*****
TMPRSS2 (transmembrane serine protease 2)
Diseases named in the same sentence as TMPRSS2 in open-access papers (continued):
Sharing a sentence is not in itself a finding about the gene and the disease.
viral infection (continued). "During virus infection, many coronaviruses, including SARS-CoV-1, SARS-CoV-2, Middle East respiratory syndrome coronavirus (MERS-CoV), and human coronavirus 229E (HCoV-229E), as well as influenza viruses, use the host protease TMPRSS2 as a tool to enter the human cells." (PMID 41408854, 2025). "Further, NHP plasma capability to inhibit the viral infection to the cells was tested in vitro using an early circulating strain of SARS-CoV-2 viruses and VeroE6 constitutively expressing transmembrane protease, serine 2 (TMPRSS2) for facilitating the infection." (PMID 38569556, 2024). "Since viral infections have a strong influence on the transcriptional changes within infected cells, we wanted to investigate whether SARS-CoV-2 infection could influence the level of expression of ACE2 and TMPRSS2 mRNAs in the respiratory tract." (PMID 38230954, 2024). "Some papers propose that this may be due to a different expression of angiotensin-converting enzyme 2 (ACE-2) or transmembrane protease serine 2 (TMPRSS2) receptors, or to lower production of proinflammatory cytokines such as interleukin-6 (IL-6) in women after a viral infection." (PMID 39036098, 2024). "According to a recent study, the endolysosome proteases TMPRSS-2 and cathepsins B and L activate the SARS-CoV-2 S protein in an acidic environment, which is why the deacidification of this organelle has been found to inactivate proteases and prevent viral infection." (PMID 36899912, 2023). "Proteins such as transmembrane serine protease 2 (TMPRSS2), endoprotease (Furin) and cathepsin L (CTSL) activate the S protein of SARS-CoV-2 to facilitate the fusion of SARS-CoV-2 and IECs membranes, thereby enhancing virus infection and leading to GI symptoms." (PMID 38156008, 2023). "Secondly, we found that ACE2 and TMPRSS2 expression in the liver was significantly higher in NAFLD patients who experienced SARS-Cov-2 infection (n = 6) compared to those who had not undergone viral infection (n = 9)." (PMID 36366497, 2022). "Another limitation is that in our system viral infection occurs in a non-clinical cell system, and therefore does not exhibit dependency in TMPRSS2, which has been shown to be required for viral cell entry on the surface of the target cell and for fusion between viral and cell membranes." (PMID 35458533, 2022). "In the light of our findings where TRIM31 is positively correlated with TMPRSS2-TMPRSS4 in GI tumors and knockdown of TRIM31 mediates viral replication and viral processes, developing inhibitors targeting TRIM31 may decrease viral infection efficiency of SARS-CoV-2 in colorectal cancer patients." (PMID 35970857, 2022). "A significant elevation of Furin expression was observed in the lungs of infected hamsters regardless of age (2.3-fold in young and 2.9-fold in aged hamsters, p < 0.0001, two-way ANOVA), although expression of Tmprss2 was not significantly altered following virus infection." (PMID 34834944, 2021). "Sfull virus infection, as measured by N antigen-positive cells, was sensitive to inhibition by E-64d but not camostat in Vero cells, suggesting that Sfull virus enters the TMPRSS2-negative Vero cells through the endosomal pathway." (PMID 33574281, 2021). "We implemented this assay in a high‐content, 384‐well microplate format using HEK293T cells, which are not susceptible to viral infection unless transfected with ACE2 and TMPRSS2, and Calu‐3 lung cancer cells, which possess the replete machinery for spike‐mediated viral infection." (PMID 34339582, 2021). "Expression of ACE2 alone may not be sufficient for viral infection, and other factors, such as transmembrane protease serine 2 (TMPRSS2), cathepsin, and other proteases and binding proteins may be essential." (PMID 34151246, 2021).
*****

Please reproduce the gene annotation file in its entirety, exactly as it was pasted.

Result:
TMPRSS2 (transmembrane serine protease 2)
Diseases named in the same sentence as TMPRSS2 in open-access papers (continued):
Sharing a sentence is not in itself a finding about the gene and the disease.
viral infection (continued). "During virus infection, many coronaviruses, including SARS-CoV-1, SARS-CoV-2, Middle East respiratory syndrome coronavirus (MERS-CoV), and human coronavirus 229E (HCoV-229E), as well as influenza viruses, use the host protease TMPRSS2 as a tool to enter the human cells." (PMID 41408854, 2025). "Further, NHP plasma capability to inhibit the viral infection to the cells was tested in vitro using an early circulating strain of SARS-CoV-2 viruses and VeroE6 constitutively expressing transmembrane protease, serine 2 (TMPRSS2) for facilitating the infection." (PMID 38569556, 2024). "Since viral infections have a strong influence on the transcriptional changes within infected cells, we wanted to investigate whether SARS-CoV-2 infection could influence the level of expression of ACE2 and TMPRSS2 mRNAs in the respiratory tract." (PMID 38230954, 2024). "Some papers propose that this may be due to a different expression of angiotensin-converting enzyme 2 (ACE-2) or transmembrane protease serine 2 (TMPRSS2) receptors, or to lower production of proinflammatory cytokines such as interleukin-6 (IL-6) in women after a viral infection." (PMID 39036098, 2024). "According to a recent study, the endolysosome proteases TMPRSS-2 and cathepsins B and L activate the SARS-CoV-2 S protein in an acidic environment, which is why the deacidification of this organelle has been found to inactivate proteases and prevent viral infection." (PMID 36899912, 2023). "Proteins such as transmembrane serine protease 2 (TMPRSS2), endoprotease (Furin) and cathepsin L (CTSL) activate the S protein of SARS-CoV-2 to facilitate the fusion of SARS-CoV-2 and IECs membranes, thereby enhancing virus infection and leading to GI symptoms." (PMID 38156008, 2023). "Secondly, we found that ACE2 and TMPRSS2 expression in the liver was significantly higher in NAFLD patients who experienced SARS-Cov-2 infection (n = 6) compared to those who had not undergone viral infection (n = 9)." (PMID 36366497, 2022). "Another limitation is that in our system viral infection occurs in a non-clinical cell system, and therefore does not exhibit dependency in TMPRSS2, which has been shown to be required for viral cell entry on the surface of the target cell and for fusion between viral and cell membranes." (PMID 35458533, 2022). "In the light of our findings where TRIM31 is positively correlated with TMPRSS2-TMPRSS4 in GI tumors and knockdown of TRIM31 mediates viral replication and viral processes, developing inhibitors targeting TRIM31 may decrease viral infection efficiency of SARS-CoV-2 in colorectal cancer patients." (PMID 35970857, 2022). "A significant elevation of Furin expression was observed in the lungs of infected hamsters regardless of age (2.3-fold in young and 2.9-fold in aged hamsters, p < 0.0001, two-way ANOVA), although expression of Tmprss2 was not significantly altered following virus infection." (PMID 34834944, 2021). "Sfull virus infection, as measured by N antigen-positive cells, was sensitive to inhibition by E-64d but not camostat in Vero cells, suggesting that Sfull virus enters the TMPRSS2-negative Vero cells through the endosomal pathway." (PMID 33574281, 2021). "We implemented this assay in a high‐content, 384‐well microplate format using HEK293T cells, which are not susceptible to viral infection unless transfected with ACE2 and TMPRSS2, and Calu‐3 lung cancer cells, which possess the replete machinery for spike‐mediated viral infection." (PMID 34339582, 2021). "Expression of ACE2 alone may not be sufficient for viral infection, and other factors, such as transmembrane protease serine 2 (TMPRSS2), cathepsin, and other proteases and binding proteins may be essential." (PMID 34151246, 2021).